‘Spirey and the Queen’ was published in Interzone June 1996. As Reynolds notes the story has at various times been in and out of his Revelation Space universe, finally resting outside of that milieu. It’s got internecine human warfare, with bio-modded humans in deep space in spaceships – or rather, thickships, with a thick liquid replacing oxgyen, and the crew having varying degrees of aquatic mods.

The story starts with a chase, with Spirey and his colleagues chasing a defecting ship from their side. However, it’s not quite as simple as it might be, and in landing on a small asteroid, Spirey gets to find out a lot more about the nature of the war that they are involved in, and the role of the cybercreatures doings a lot of fighting. If only Reynolds could clone himself (or write a lot quicker!) then there would be plenty of mileage in this story setting. The story is online on InfinityPlus.

The longest story in the collection is ‘Understanding Space and Time’, which appeared as a chapbook due to Reynolds being GOH at Novacan 35 in Walsall in 2006. I gave it a lengthy, and positive, review.

The final story in this edition is the title story : ‘Zima Blue’ which appeared in the Peter Crowther edited ‘Postscripts 4’ in which I said:

    Not the Widescreen Space Opera of Reynold’s novels, but a more thoughtful piece which reminded me somewhat of J.G. Ballard’s ‘Vermillion Sands’ stories. However, the Ballard thing may just have to sprung to mind on account of it featuring a swimming pool (albeit a full one)! An artist who has been modifying his body towards cyborgisation, whilst working on increasing large canvases/installations, has decided to come full circle. A journalist interviews him, as he tells his story from his early days as an automated robot who cleaned a swimming pool and who had a small element of autonomous AI. Successive upgrades over hundreds of years have led him to the point where he simply wants to regress and to return to the womb/pool to live out his days. A change of pace for Reynolds, and successfully so.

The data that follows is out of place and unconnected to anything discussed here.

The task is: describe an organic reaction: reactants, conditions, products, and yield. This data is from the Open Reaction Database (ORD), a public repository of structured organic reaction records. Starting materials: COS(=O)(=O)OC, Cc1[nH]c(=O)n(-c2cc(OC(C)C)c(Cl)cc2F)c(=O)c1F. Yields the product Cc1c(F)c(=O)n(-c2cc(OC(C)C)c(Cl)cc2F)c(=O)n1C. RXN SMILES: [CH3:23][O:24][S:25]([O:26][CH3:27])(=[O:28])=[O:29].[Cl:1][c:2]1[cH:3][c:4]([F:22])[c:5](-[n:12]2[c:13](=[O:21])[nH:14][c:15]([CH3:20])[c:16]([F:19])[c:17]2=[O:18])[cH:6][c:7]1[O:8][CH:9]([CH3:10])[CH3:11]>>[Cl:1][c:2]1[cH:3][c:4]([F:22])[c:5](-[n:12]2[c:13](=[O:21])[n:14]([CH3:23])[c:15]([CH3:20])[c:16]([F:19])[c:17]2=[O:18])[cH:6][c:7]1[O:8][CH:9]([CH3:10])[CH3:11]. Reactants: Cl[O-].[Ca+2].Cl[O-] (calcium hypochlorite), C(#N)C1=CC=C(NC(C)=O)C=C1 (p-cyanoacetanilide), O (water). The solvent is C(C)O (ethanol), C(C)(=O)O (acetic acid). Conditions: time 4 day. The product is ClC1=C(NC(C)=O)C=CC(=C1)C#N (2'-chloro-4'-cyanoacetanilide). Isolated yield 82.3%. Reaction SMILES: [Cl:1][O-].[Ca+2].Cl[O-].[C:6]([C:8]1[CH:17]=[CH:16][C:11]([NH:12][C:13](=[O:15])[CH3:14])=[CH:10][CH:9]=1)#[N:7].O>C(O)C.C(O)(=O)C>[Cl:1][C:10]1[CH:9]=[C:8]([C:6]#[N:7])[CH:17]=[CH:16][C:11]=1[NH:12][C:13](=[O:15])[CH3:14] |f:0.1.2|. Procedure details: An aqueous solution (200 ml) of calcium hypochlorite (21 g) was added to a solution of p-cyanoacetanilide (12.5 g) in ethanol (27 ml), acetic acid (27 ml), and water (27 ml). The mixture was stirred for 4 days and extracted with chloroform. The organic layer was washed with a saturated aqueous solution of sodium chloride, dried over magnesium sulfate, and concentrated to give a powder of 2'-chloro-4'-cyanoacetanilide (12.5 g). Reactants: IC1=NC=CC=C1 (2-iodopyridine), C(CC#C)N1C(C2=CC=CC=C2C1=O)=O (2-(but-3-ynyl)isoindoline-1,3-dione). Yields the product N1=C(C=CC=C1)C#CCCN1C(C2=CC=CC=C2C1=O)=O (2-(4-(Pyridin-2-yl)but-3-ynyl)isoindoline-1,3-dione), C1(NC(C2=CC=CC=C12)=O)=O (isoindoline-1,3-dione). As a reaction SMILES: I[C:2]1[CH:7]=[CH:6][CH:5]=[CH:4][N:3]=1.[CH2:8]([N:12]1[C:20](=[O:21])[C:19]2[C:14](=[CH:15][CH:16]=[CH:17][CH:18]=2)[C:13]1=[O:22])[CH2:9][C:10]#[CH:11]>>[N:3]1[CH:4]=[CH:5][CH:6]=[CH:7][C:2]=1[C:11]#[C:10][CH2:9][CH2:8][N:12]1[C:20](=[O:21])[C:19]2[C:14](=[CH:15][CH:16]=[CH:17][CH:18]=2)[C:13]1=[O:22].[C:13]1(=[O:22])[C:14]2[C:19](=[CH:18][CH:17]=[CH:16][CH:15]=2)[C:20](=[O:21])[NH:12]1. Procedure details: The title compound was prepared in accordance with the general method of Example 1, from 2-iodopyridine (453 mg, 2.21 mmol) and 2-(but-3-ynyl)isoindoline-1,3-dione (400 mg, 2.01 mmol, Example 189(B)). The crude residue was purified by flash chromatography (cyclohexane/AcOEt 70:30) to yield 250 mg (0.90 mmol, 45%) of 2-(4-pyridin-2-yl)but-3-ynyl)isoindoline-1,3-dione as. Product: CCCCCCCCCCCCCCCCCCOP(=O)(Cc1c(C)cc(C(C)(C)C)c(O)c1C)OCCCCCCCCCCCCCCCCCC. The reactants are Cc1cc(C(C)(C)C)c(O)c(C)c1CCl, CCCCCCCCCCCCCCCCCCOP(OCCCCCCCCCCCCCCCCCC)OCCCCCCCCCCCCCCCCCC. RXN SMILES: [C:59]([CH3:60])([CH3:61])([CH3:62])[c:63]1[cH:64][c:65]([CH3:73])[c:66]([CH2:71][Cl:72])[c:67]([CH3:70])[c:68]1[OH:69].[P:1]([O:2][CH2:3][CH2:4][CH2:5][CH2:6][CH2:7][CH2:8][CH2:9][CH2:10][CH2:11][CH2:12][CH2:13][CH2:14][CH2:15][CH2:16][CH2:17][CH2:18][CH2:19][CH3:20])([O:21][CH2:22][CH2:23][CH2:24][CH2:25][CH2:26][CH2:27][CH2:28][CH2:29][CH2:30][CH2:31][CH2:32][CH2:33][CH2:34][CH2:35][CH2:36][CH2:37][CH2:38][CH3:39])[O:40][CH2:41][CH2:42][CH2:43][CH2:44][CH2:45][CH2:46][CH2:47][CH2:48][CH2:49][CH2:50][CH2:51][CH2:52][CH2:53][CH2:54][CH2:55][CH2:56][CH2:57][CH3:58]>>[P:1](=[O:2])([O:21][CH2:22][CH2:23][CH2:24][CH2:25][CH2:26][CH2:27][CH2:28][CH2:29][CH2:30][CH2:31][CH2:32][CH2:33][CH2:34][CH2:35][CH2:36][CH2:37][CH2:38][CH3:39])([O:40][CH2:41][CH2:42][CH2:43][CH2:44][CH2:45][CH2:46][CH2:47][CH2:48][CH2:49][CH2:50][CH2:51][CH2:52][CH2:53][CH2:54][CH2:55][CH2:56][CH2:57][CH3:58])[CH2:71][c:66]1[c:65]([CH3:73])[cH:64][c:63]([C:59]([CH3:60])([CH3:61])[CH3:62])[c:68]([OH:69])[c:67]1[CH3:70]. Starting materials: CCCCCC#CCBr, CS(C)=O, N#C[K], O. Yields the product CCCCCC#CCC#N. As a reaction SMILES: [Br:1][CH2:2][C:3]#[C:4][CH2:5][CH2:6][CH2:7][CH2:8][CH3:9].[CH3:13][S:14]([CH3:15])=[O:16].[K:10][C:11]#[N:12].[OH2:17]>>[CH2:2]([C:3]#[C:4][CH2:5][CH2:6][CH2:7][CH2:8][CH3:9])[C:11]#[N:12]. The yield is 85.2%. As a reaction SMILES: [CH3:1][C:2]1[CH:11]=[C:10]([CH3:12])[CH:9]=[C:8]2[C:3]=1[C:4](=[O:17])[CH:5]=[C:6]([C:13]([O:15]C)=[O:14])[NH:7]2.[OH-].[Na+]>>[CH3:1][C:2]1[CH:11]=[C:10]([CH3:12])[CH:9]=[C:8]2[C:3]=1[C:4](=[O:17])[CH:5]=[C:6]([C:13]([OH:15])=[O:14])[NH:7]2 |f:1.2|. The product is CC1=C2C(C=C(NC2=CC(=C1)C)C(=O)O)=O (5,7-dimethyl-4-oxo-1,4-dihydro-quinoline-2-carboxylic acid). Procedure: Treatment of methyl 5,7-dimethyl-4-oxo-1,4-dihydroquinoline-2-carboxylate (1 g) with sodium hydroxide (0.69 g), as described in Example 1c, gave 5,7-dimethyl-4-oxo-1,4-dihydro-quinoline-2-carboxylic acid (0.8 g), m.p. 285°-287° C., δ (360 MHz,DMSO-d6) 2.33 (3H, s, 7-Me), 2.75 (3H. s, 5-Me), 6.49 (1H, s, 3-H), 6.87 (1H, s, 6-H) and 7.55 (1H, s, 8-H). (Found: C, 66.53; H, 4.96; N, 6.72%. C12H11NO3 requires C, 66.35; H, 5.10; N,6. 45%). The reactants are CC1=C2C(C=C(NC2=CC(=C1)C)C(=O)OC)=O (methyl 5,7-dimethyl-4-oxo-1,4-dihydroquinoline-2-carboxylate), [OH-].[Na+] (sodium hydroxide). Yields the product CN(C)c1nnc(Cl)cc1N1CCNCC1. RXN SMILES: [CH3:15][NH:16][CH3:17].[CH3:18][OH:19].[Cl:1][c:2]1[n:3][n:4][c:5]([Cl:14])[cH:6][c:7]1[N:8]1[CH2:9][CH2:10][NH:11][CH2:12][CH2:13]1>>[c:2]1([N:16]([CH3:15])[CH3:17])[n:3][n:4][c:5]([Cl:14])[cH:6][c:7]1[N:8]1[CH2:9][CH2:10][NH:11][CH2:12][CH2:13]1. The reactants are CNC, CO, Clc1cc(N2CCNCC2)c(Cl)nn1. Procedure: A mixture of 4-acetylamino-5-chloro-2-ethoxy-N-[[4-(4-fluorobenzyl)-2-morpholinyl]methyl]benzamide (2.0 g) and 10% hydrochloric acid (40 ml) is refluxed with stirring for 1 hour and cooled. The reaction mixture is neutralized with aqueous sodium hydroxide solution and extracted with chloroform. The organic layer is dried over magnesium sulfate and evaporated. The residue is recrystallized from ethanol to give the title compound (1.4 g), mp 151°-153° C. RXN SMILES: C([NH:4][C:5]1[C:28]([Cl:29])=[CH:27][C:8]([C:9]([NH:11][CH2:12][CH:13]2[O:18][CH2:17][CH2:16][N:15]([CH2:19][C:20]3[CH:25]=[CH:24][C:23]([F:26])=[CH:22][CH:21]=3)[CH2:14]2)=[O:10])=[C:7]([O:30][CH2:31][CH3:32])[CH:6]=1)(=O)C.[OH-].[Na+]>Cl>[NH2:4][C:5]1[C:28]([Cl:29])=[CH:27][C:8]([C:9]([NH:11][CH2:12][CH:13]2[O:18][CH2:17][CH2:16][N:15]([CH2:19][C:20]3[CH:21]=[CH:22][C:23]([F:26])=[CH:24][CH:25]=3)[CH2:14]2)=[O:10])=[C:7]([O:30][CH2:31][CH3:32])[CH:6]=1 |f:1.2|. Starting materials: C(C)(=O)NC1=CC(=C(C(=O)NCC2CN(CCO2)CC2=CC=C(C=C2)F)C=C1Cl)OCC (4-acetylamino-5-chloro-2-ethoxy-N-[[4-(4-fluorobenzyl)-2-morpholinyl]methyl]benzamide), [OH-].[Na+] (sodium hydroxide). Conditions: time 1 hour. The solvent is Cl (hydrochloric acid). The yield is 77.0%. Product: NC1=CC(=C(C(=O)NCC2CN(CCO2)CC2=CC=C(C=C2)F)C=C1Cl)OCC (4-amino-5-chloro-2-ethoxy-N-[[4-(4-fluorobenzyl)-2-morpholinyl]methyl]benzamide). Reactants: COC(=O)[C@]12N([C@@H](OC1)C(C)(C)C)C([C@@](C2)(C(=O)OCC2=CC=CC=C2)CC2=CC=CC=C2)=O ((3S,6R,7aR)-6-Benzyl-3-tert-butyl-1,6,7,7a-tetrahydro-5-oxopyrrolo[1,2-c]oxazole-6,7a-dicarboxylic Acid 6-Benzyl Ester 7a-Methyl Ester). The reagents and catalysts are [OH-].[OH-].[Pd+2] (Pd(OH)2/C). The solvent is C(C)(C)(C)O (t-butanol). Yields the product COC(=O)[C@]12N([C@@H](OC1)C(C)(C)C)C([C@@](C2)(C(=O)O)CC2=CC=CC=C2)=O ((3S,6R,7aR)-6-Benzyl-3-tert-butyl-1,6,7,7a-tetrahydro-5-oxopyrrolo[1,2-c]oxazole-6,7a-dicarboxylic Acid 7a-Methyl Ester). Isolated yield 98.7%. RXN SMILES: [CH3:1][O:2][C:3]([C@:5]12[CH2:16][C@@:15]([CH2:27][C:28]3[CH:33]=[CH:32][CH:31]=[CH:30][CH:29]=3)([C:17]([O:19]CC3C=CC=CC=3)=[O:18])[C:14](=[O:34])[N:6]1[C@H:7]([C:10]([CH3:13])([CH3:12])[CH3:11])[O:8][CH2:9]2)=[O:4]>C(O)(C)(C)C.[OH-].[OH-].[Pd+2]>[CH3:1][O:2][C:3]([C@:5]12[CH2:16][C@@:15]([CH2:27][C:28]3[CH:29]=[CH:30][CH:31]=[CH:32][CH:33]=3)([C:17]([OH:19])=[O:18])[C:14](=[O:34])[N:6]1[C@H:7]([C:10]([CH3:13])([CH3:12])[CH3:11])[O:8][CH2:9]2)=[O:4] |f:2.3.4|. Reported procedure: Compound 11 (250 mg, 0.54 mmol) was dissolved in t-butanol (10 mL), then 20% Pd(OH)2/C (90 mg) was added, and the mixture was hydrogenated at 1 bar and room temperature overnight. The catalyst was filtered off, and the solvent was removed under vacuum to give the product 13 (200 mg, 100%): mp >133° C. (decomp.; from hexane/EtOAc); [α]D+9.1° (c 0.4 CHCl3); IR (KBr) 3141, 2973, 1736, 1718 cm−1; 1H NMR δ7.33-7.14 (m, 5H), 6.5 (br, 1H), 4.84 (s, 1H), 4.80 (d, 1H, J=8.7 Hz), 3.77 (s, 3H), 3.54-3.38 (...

As mentioned at the top of the review ‘Digital to Analogue’, which was published in 1992 and was one of the earliest published stories of Reynolds’, only appears in the limited edition of this collection. This is a shame for readers of the standard version (the one I have!), as it’s quite a departure from the norm. It’s a cyberpunkish technothriller/horror, which would most likely to be attributed to Charles Stross if you were to read and be told it was by a British writer now in his 40s and who was setting out on his writing career at that time. It’s quite enervating to read, as the alcohol/drug hazed 20something leaves a nightclub in Newcastle and finds out that certain forces are after him, and that the music that he has been listening to has had a bigger effect on him than he would have thought. It really captures the claustrophobic, pumping techno of house music and dropping a tab of e on the dancefloor. Certainly a more youthful and vigorous story than the somewhat slower-paced more reflective and middle-aged ‘Signal to Noise’ above.

Conclusion.

An excellent complementary volume to the aforementioned Galactic North collection, showcasing a decade and a half of excellent short SF – space opera on a grand scale but with humanity very much centre stage.